Safety improvements change campus
Friday, September 14, 2007
By Alison Roberts
most Oklahoma Christian University students, navigating through
construction is a way of life. Administrators hope several of the
improvements underway will result in a safer and more convenient campus
for students, faculty and visitors.
Motorists that use Oklahoma Christian’s main entrance on Memorial Road
will notice a new traffic signal soon. Director of security Fred McGinn
said this light will regulate the dangerous conditions faced by those
entering and exiting campus.
“Since I have been here, there have been at least two, if not three,
serious accidents involving students at that entrance,” McGinn said.
Kathleen Duncan, a mother of two Oklahoma Christian students, was
concerned about the potential danger this intersection caused,
especially during rush hour. Duncan contacted Executive Vice President
Alfred Branch and together the two approached Edmond city officials
about the light.
“It will be very good for safety,” McGinn said.
The light will have sensors so it does not slow down regular traffic
flow on Memorial Road unless there is a car waiting in the
Oklahoma Christian is installing a lift in the Davisson American
Heritage building this semester as well. The project will bring the
building into compliance with the Americans with Disabilities Act.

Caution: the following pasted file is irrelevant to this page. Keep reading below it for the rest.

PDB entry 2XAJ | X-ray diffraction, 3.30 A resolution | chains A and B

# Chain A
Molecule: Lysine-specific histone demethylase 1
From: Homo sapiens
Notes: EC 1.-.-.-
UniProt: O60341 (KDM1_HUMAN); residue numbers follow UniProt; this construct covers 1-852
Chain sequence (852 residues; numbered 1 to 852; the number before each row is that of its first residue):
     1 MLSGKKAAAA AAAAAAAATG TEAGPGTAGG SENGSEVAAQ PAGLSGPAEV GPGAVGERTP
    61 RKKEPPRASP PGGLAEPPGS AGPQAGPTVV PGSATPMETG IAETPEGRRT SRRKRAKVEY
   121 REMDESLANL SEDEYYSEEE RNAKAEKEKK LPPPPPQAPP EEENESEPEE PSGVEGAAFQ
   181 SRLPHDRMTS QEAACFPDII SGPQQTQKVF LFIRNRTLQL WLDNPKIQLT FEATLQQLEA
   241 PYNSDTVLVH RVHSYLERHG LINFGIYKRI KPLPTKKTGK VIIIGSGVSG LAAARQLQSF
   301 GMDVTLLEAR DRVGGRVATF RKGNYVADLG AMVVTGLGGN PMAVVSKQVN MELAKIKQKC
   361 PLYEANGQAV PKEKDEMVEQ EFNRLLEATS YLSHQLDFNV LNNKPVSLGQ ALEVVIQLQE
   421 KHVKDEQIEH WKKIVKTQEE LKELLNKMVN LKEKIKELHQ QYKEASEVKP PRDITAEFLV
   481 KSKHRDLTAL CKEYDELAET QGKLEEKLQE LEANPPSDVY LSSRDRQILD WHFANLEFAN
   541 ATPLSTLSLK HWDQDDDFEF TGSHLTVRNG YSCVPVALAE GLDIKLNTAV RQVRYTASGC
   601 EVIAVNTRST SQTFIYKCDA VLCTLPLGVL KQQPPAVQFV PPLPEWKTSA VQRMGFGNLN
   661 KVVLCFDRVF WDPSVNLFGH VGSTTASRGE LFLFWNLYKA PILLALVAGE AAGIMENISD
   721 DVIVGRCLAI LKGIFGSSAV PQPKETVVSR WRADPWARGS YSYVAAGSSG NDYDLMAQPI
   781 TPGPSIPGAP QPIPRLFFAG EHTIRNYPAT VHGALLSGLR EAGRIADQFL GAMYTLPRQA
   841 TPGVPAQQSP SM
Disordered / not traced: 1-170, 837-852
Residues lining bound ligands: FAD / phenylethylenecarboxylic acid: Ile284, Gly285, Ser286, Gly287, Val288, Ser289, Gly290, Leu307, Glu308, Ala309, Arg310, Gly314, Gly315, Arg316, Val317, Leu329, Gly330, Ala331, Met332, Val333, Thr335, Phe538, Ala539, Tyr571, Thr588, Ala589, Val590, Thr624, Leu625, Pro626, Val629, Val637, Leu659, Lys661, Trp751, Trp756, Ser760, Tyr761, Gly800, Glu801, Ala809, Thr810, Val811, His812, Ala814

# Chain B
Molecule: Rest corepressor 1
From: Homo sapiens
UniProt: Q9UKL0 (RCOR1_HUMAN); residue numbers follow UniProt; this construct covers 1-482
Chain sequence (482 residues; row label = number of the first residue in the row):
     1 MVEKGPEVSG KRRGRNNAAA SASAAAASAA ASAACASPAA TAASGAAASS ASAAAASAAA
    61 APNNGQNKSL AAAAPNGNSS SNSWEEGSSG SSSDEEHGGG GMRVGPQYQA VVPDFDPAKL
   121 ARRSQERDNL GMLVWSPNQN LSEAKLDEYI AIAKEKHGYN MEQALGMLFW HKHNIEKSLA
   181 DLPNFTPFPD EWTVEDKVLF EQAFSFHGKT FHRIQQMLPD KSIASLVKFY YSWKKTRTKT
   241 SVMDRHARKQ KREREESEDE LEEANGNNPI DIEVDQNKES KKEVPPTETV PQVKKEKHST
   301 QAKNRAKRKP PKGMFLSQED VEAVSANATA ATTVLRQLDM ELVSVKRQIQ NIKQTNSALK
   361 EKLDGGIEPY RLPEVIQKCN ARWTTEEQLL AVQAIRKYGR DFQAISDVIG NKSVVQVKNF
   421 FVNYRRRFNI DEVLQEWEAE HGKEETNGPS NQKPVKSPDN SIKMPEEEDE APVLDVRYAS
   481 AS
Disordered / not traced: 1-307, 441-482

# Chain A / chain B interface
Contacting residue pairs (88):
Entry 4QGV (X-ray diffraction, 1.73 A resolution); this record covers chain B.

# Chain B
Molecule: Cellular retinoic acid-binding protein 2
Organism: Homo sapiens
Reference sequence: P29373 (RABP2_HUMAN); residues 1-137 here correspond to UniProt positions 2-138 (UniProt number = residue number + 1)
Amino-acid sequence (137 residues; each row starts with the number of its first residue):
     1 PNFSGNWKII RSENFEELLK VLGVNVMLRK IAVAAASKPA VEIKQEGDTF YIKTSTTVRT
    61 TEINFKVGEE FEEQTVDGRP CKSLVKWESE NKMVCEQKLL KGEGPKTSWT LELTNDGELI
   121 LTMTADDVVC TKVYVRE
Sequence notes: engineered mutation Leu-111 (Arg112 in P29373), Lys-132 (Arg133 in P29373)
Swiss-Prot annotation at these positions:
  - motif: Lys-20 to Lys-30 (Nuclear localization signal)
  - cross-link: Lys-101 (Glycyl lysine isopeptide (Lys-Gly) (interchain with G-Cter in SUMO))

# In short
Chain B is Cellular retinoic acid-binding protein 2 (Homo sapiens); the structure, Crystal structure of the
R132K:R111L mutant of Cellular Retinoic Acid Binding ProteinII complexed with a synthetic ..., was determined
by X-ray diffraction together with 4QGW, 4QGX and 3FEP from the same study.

“This project has been a long time coming,” the Assistant Professor of
Education Caren Feuerhelm said. “It took the Student Government
Association’s activity to get this off the ground.”
The project began last semester when students saw a need to
accommodate Professor of History John Thompson’s recent health
struggles. Automatic doors were in place, but no other accommodations
“The whole building has shifted around,” Feuerhelm said. “We’ve lost two classrooms and an office, but this needed to be done.”
Last semester, SGA set up a fund-raising initiative for the
elevator. The group continually brought the need to the attention of
administration. After working with the City of Oklahoma City building
ordinances and codes, permission for construction was granted,
“Because we’re catering to a more diverse student body now, these
changes were necessary,” Feuerhelm said. “Hats off to the SGA.”
On the east side of campus, work crews along Benson Road are burying power lines.
“This will improve aesthetics,” Director of Apartment Operations
James Lauderdale said. “It also will withstand wind and ice better.”
Electricians work to bury power lines in conjunction with the
project to increase lighting on the east side. McGinn said he worried
about students walking across the street between the apartment
buildings and the main campus, and the lighting will create a safer
path for students to travel.
Lauderdale said that updates to Phase II, III and IV have resulted in
improved living conditions for many students. The outer roof on Phase
III received new shingles, and many of the apartments received updates.
“Select appliances were replaced,” Lauderdale said. “Twenty sets of
furniture were replaced in apartments with the worst wear, and 35 units
received new carpet.”
Many of the apartment updates took place over the summer because housing was at maximum capacity for the fall semester.
Photo by Aubrey Coble